3. The Broncos defense gave up 379 yards in San Diego, but it proved one thing: You can take away LaDainian Tomlinson if you really want to badly enough.

    Denver shut down the talented rookie running back like nobody else has been able to do so far this season, limiting him to 58 yards on 25 carries (an average of 2.3). Take away one 20-yard run that Tomlinson was able to log, and the former TCU star had just 38 rushing yards on his other 24 attempts. He also caught one pass for 11 yards.

    Entering Sunday, Tomlinson was second in the NFL in rushing, with 486 yards and seven touchdowns on 127 attempts (3.8 average). But he was a virtual non-factor against the Broncos, who consistently walked strong safety Kenoy Kennedy up into the box, giving them an eight-man defensive front against the rush.

    Tomlinson said he wasn't frustrated, just flattered. Before Denver, nobody had paid him as much attention as the Broncos. Still, he said the Chargers must not abandon the running game in situations like Sunday, in order to keep an opponent honest. His 20-yard run came in the second half, after the Broncos' strategy had limited him to 21 yards on 12 first-half carries.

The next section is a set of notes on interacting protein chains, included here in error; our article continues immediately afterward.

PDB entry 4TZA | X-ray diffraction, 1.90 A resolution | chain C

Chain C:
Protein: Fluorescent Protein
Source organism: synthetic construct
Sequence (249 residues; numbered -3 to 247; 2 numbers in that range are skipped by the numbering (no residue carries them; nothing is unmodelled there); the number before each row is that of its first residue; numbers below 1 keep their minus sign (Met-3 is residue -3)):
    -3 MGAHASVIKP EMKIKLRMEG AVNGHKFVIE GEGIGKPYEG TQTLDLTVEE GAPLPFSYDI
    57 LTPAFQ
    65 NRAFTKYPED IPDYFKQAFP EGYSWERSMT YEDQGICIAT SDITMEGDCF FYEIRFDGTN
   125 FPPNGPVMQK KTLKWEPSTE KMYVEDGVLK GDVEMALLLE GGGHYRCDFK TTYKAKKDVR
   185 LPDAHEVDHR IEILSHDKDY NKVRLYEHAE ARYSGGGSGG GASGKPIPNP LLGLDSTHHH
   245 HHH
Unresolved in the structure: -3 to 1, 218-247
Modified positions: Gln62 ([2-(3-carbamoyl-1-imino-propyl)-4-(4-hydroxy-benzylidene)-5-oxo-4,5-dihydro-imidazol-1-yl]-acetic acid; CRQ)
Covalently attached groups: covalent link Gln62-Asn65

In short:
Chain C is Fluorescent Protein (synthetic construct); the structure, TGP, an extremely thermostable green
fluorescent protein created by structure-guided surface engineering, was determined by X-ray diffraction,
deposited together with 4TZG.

Denver, of course, won the ground battle and lost the war through the air. Unable to run, San Diego's passing game clicked for 272 yards, with quarterback Doug Flutie finding seven different receivers for completions. For the rest of the season, that might be the blueprint for both the Chargers, and defenses around the league.